Japan has a lot to offer in terms of sightseeing. With Tokyo nearby, we’ve overlooked some of the local sights. We found ourselves with a couple free afternoons last week, so we took advantage to explore Kawagoe and the area surrounding our neighborhood a little more.
Neighboring Tsurugashima is a couple miles from our apartment. It’s a scenic walk when we cut through Oisezuka Park.
The lotus flowers are starting to bloom. They grow out of the shallow ponds around the park. There’s a walking path with benches around this pond, which makes it a great place for a relaxing walk or to sit and listen to a local plucking away on her shamisen.
This side of the Iruma River (入間川) is home for many local farmers. The rice paddy fields stretch the length of the river. It’s also home to a lot of wildlife, including a family of ducks who worked their way up and down the rows.
We originally headed for Wood Bakers Pizza in Tsurugashima, but the restaurant was closed unexpectedly. We found some really great Indian food nearby with naan larger than my head.
A few days later we headed into central Kawagoe and the Koedo (or “Little Edo”) area. Edo was the name of Tokyo until the mid-1800s. This is the historic part of Kawagoe. But, first… pizza! The pizza shop in Tsurugashima also has a location in Koedo and it was open!
It was a little after lunch, so we were the only customers in the place. The pizza is cooked in a pellet-fired oven using Traeger pellets from Mt. Angel, OR and Strawberry Mountain pellets from John Day, OR. They framed the bags and hung them on the wall as decor.
The staff was laughing a bit when I started snapping pictures of the pellet bags on the wall, but when I explained Watashi wa Oregon kara desu or I’m from Oregon! they got pretty excited. They pulled pellets out of the bag for me to smell and showed me their Traeger grill in the shop. We sounded out Ponderosa Pine together. Great pizza and more new friends!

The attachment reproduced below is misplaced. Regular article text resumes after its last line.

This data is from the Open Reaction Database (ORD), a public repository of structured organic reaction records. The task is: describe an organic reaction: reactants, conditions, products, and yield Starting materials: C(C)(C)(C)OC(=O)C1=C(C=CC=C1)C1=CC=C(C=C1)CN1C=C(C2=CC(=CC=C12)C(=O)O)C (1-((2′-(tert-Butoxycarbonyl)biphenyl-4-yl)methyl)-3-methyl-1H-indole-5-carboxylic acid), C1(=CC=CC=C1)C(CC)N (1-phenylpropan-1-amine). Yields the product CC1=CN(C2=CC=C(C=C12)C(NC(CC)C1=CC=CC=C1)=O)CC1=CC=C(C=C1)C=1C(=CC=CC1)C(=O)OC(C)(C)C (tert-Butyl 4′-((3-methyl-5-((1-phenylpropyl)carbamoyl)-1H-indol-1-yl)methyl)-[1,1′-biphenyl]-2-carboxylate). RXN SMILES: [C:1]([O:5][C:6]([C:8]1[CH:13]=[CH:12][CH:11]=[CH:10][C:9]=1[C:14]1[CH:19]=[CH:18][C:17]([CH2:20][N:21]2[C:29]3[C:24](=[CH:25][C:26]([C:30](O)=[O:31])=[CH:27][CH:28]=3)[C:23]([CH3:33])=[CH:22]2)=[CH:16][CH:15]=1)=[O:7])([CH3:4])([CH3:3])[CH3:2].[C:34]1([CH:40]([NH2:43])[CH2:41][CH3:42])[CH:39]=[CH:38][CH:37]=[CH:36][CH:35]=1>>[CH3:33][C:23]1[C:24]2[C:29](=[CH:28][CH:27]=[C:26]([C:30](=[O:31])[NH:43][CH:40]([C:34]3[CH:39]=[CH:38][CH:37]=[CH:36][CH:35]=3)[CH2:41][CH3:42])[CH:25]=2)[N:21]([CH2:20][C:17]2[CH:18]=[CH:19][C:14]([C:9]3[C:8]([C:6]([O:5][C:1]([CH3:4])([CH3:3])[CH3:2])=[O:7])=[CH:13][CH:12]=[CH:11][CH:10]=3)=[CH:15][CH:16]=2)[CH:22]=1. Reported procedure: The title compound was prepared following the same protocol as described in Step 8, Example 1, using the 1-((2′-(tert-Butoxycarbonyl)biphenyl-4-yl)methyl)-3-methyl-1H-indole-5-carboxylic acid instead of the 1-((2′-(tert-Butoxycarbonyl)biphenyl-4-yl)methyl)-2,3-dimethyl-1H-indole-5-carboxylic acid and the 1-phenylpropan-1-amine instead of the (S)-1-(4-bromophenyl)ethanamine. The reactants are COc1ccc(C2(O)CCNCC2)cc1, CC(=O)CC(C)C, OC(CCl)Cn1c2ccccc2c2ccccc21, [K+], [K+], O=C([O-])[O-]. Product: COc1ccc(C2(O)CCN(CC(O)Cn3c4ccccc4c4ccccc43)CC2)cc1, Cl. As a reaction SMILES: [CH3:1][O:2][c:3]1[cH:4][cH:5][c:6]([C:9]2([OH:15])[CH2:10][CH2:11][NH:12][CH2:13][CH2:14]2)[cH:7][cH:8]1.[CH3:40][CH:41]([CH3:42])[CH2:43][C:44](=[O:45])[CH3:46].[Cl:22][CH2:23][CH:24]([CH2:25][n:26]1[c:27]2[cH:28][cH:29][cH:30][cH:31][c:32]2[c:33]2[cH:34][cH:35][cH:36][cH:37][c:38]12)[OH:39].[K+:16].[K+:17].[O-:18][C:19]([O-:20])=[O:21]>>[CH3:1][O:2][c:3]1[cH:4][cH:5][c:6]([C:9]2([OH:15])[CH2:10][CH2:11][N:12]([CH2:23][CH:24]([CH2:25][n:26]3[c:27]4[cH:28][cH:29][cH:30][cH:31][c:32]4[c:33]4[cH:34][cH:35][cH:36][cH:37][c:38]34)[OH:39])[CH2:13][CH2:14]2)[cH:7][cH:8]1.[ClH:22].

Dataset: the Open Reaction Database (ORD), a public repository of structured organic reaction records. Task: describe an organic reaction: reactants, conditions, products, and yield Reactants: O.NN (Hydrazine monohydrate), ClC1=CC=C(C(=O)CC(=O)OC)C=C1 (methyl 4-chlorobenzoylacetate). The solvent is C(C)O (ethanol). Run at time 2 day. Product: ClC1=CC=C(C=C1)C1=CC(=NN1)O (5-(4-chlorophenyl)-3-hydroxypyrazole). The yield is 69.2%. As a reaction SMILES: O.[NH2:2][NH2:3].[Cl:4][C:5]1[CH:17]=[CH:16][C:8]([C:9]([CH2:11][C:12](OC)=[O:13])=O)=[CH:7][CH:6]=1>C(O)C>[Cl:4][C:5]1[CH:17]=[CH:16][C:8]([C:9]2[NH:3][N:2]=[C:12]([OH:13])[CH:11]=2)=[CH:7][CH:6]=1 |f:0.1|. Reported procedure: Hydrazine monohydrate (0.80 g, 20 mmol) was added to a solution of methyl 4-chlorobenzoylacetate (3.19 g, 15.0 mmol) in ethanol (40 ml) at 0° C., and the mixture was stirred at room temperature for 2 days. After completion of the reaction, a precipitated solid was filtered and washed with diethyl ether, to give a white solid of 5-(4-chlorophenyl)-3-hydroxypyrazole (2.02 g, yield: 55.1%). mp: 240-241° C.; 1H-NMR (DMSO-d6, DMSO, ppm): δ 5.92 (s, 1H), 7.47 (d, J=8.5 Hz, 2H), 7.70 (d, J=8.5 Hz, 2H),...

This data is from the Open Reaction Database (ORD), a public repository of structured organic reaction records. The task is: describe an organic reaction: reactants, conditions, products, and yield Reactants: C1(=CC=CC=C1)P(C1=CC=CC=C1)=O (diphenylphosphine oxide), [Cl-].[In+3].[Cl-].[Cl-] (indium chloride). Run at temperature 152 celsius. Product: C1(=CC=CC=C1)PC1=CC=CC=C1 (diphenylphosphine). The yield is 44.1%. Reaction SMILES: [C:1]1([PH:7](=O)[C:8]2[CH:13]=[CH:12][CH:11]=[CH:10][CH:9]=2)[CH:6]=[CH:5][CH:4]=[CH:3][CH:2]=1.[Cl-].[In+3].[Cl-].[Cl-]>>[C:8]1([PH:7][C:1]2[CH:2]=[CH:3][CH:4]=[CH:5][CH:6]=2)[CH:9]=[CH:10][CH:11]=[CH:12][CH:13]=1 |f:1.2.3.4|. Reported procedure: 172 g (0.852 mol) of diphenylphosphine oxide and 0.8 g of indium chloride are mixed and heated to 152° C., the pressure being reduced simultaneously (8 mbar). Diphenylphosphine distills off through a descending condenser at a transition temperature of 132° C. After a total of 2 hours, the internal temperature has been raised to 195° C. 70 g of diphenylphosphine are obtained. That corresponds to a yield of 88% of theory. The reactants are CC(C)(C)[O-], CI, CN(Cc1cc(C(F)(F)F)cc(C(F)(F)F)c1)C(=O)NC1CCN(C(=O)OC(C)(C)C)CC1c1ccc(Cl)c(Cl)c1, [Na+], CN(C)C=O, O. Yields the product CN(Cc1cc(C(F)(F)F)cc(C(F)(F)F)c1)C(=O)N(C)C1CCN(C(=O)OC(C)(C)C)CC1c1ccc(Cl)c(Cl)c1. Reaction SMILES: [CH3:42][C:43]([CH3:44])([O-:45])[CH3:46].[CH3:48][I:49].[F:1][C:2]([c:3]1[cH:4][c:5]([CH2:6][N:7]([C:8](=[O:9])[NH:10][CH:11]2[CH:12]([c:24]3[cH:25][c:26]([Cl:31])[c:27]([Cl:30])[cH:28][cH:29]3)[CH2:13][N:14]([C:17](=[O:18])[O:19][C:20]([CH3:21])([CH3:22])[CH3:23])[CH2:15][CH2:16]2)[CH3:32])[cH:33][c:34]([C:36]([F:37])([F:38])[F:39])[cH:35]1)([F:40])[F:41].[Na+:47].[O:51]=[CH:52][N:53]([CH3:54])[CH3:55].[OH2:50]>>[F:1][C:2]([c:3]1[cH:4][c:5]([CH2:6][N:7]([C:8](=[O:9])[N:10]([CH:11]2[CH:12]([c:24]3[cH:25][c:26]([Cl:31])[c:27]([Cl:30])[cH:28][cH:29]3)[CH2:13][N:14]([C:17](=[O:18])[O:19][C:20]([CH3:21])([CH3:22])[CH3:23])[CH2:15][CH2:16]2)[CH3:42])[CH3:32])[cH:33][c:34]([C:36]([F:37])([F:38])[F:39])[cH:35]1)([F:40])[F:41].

Stomachs full, we headed for Kita-in, a Buddhist temple originally founded in 830. The temple burnt down in 1202 and again in 1638. Because of the site’s importance to the Tokugawa shogunate, following the 1638 fire, several structures from Edo Castle were transferred here. Since Edo Castle was destroyed by fire in the Great Kanto Earthquake of 1923, the structures at Kita-in are the only remaining structures from the original Edo Castle.
One of the highlights of Kita-in is the Gohyaku Rakan, or the 500 disciples of Buddha. There are 540 hand-carved statues that are so unique in design that no two are alike. The local legend says that if you feel each of the statues in the dead of night, one will feel warm to you. When you return during daylight, you’ll find that the statue resembles you. Since the statues were gated off during the middle of the day, I’ll have to assume the legend is accurate.
Along the way, we passed Naritasankawagoebetsuin Hongyoin Buddhist temple. We were drawn in by the rhythmic pounding of Taiko drums and haunting Buddhist chants. In addition to the shrines, there were also great statues, including the gate protector who didn’t look like someone you’d want to run into in a dark alley.
Kawagoe has several more sights to see, but since they’re spread across town and we were racing the rain, we decided to save them for another day.